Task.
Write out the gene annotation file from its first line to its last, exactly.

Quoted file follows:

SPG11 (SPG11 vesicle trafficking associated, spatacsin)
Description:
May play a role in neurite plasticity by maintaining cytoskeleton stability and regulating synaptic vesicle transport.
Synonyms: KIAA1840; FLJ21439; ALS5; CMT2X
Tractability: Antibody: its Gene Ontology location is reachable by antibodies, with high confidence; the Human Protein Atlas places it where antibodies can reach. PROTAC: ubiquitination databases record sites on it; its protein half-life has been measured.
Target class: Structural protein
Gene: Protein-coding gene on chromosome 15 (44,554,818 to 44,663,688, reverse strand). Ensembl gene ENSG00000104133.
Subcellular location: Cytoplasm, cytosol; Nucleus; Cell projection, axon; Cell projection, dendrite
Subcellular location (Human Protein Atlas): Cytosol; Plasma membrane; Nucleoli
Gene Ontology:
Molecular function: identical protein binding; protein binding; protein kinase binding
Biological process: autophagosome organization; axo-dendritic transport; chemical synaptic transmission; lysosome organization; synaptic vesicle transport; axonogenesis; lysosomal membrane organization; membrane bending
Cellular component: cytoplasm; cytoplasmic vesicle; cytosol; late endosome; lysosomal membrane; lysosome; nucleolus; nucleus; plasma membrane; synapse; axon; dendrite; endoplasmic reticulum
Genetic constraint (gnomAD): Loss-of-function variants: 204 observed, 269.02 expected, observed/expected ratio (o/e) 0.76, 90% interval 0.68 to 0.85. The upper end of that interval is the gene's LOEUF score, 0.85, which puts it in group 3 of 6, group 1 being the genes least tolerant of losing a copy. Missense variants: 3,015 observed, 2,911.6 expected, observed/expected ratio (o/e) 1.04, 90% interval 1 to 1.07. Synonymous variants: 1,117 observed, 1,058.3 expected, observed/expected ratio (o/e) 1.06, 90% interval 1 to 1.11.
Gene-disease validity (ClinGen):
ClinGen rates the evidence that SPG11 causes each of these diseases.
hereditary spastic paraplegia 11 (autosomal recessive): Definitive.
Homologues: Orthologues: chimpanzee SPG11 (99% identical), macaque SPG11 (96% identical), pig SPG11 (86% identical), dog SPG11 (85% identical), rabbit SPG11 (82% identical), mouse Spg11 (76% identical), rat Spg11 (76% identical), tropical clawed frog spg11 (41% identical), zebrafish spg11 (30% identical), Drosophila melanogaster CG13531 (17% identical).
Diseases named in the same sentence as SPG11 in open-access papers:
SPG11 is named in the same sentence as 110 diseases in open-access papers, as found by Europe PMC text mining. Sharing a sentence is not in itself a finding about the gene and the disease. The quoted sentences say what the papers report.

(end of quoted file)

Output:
SPG11 (SPG11 vesicle trafficking associated, spatacsin)
Description:
May play a role in neurite plasticity by maintaining cytoskeleton stability and regulating synaptic vesicle transport.
Synonyms: KIAA1840; FLJ21439; ALS5; CMT2X
Tractability: Antibody: its Gene Ontology location is reachable by antibodies, with high confidence; the Human Protein Atlas places it where antibodies can reach. PROTAC: ubiquitination databases record sites on it; its protein half-life has been measured.
Target class: Structural protein
Gene: Protein-coding gene on chromosome 15 (44,554,818 to 44,663,688, reverse strand). Ensembl gene ENSG00000104133.
Subcellular location: Cytoplasm, cytosol; Nucleus; Cell projection, axon; Cell projection, dendrite
Subcellular location (Human Protein Atlas): Cytosol; Plasma membrane; Nucleoli
Gene Ontology:
Molecular function: identical protein binding; protein binding; protein kinase binding
Biological process: autophagosome organization; axo-dendritic transport; chemical synaptic transmission; lysosome organization; synaptic vesicle transport; axonogenesis; lysosomal membrane organization; membrane bending
Cellular component: cytoplasm; cytoplasmic vesicle; cytosol; late endosome; lysosomal membrane; lysosome; nucleolus; nucleus; plasma membrane; synapse; axon; dendrite; endoplasmic reticulum
Genetic constraint (gnomAD): Loss-of-function variants: 204 observed, 269.02 expected, observed/expected ratio (o/e) 0.76, 90% interval 0.68 to 0.85. The upper end of that interval is the gene's LOEUF score, 0.85, which puts it in group 3 of 6, group 1 being the genes least tolerant of losing a copy. Missense variants: 3,015 observed, 2,911.6 expected, observed/expected ratio (o/e) 1.04, 90% interval 1 to 1.07. Synonymous variants: 1,117 observed, 1,058.3 expected, observed/expected ratio (o/e) 1.06, 90% interval 1 to 1.11.
Gene-disease validity (ClinGen):
ClinGen rates the evidence that SPG11 causes each of these diseases.
hereditary spastic paraplegia 11 (autosomal recessive): Definitive.
Homologues: Orthologues: chimpanzee SPG11 (99% identical), macaque SPG11 (96% identical), pig SPG11 (86% identical), dog SPG11 (85% identical), rabbit SPG11 (82% identical), mouse Spg11 (76% identical), rat Spg11 (76% identical), tropical clawed frog spg11 (41% identical), zebrafish spg11 (30% identical), Drosophila melanogaster CG13531 (17% identical).
Diseases named in the same sentence as SPG11 in open-access papers:
SPG11 is named in the same sentence as 110 diseases in open-access papers, as found by Europe PMC text mining. Sharing a sentence is not in itself a finding about the gene and the disease. The quoted sentences say what the papers report.